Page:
I hope this is somewhat coherent – it’s been pieced together from bits here and there I’ve jotted over the past few days.  And, I’m just tired.  I can’t believe it’s not even that late!  So, I’m off to try and get a few more things ready for tomorrow, then bed.  Ahh, sleep.  My long lost friend.


P.S.  I Love You.

and, my word . . . guilt



  1. Dianne said,

    I can only imagine the bittersweet of Camp Widow. So glad you got to connect with others who truly know what you go thru day to day.

    I really wish I would have made plans for Canada for the grand opening of your store. Looking at the next 2 weekends to see what we can work out. Lindsay is beginning week 3 of radiation next week and so far has done great, but we’ll see.

    Zip me an email when you get a chance with the info on which ferry to take from Vancouver and other info necessary to find your little store. Can’t wait…need a mini vacation!

    • letterstoelias said,

      Glad to hear the radiation is going ok – hopefully the last couple weeks will continue as such.

      The current ferry schedule will be changing in early Sept – so once I know the weekend you think you can come I’ll give you the rundown on the schedule at the time you want to come! Can’t wait to meet you in person!


  2. Debbie said,

    Great post Chelsea. I found myself reliving some moments of the weekend and smiling at the memories. I agree with your point : ” I wish I could have bottled all those people and that feeling up and brought it home with me. It’s difficult to explain to others just how valuable it is – without it sounding like I think the supportive people I have at home aren’t doing enough. But, both groups are incredibly valuable to me, and I need both in my life – desperately.” So very true.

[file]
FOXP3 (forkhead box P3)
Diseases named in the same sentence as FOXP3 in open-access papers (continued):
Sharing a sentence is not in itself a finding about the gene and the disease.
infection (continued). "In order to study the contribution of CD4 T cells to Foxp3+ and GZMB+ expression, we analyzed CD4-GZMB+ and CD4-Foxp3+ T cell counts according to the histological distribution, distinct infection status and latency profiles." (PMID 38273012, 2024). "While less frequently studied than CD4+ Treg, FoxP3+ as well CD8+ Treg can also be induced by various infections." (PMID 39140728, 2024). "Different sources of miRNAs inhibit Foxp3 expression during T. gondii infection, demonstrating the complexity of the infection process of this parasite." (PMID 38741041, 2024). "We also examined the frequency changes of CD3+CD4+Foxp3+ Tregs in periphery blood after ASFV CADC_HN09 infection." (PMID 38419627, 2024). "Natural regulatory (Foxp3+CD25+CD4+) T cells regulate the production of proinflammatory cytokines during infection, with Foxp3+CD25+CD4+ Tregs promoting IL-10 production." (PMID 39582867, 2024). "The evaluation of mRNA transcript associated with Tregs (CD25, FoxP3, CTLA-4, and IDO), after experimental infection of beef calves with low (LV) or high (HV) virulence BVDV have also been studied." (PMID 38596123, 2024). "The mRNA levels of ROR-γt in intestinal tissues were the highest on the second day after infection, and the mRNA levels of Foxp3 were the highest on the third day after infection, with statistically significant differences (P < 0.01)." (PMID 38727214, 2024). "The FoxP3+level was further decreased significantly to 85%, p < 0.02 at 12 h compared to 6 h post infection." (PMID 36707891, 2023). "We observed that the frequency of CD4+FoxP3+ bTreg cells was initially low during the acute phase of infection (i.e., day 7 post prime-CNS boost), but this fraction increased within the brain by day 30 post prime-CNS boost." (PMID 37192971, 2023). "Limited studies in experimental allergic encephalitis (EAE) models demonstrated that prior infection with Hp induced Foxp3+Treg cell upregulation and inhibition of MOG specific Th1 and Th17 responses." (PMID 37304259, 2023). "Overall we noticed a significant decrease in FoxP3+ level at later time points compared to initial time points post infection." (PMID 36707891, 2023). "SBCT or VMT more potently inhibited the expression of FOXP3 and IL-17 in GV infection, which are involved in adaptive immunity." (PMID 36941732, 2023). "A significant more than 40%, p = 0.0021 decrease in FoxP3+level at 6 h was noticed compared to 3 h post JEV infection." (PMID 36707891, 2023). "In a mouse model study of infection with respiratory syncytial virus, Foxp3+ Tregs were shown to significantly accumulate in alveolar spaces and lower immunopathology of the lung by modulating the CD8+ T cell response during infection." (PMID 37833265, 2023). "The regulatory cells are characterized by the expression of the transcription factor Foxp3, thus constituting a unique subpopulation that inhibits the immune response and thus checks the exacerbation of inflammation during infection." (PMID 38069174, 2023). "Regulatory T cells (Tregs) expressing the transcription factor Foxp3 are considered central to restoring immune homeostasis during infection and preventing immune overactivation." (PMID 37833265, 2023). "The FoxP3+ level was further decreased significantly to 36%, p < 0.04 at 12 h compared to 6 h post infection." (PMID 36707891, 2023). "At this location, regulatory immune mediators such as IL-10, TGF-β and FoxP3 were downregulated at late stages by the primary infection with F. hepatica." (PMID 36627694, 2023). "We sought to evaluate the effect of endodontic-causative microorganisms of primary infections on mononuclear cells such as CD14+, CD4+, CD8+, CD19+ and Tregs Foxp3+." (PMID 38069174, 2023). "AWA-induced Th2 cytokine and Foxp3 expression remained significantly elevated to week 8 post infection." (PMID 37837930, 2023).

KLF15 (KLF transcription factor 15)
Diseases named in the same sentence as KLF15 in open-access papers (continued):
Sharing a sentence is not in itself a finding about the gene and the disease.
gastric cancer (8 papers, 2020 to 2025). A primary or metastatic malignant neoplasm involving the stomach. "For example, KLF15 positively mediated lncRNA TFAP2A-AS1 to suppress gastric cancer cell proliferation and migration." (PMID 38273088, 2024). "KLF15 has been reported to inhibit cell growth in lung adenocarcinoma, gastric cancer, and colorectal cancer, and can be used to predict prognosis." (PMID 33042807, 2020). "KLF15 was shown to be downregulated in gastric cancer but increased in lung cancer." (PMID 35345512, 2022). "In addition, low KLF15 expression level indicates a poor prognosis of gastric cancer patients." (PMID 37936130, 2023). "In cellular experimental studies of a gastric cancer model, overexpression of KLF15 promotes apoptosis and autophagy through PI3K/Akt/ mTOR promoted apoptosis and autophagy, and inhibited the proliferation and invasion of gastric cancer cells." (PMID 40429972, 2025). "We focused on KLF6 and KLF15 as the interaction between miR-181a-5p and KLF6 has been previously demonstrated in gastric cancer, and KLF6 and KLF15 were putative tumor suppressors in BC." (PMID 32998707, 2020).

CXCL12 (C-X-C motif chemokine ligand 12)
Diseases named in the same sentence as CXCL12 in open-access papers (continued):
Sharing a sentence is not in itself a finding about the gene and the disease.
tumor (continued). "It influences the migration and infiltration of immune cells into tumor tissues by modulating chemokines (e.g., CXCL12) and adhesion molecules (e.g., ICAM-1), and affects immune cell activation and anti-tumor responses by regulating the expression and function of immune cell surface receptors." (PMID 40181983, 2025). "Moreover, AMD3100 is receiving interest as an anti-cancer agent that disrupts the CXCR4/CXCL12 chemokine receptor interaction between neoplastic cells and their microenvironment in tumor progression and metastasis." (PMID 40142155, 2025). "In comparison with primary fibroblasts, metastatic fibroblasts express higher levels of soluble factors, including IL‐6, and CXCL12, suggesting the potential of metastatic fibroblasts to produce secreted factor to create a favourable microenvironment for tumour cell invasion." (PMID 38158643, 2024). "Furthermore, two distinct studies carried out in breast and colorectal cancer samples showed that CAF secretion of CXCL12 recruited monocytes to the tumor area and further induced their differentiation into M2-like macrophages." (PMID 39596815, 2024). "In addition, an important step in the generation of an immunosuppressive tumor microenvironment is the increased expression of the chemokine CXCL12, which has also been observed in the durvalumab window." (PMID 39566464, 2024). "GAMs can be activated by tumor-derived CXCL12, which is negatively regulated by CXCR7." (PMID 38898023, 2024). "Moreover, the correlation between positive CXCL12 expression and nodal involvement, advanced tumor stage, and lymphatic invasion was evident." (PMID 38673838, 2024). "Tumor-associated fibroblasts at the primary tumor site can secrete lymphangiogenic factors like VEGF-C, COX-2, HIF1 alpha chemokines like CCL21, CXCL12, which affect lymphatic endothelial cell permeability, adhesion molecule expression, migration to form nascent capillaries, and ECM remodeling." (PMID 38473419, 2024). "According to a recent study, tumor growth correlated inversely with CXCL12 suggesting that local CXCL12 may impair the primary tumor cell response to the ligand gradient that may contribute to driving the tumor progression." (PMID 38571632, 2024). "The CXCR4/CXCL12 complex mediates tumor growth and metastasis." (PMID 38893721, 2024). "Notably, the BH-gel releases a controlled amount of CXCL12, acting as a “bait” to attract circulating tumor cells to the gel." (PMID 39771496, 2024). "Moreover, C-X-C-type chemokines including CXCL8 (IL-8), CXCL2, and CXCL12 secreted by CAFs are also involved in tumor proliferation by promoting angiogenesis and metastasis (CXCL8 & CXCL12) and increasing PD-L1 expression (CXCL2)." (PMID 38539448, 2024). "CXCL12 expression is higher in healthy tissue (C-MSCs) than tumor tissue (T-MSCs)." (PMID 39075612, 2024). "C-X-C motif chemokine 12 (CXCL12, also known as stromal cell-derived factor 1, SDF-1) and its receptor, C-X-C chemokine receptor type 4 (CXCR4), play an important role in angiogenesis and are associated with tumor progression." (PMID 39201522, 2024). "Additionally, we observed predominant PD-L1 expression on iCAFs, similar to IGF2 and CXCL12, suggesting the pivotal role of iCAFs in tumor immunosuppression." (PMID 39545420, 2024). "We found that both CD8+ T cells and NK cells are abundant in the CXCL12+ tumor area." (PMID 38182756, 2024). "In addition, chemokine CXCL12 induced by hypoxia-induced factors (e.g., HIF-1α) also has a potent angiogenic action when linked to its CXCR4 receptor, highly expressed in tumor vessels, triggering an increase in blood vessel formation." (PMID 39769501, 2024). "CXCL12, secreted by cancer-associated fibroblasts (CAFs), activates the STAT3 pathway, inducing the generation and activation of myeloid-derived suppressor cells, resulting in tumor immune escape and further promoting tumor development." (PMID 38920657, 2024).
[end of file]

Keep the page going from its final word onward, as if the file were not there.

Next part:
And your point about really feeling like you were home when you were on the ferry really hit me for the opposite reason. I feel that way when I get to the ferry at the start of the summer and definitely don’t feel that when I arrive home. I guess that’s a big sign that I need to make some plans for the future.

    Have a great day today! As I mentioned on Facebook, so many of us are there with you in spirit and cheering you on from all over Canada and the U.S.!!!

    Love Deb

    • letterstoelias said,

      You really are meant to live on the coast Deb! Can’t wait for you to make your way out here . . .


  3. Wendy said,

    Enjoyed reading your recap. I’m really behind on mine:). Good luck with your grand opening!

  4. Dan Cano said,

    I loved meeting you Chelsea. You have such great energy, and a very loud voice. Perhaps you and Deb should do a widows tour of bringing back the 80’s hits, sort of a Widow’s Just Wanna Have Fun Tour.

    I wish you so much luck with your Grand Opening. Yes, we are all there with you in spirit. You know, I miss all of you so much. San Diego doesn’t quite feel the same since Camp Widow left. I didn’t get on a plane to leave. I just climbed into my car, and drove the long 5 minutes home. But, a miracle did happen. My boys put down their Playstation controllers long enough to give me a hug upon my arrival. I haven’t seen them since, but I trust they are around somewhere.

    Love you. Dan

    • letterstoelias said,

      Widow’s just wanna have fun – I love it!


  5. […] would be easy enough to just refer to my ‘recap’ post from last year to explain how great Camp Widow is, but it is so much more.  Difficult to put into words, but, […]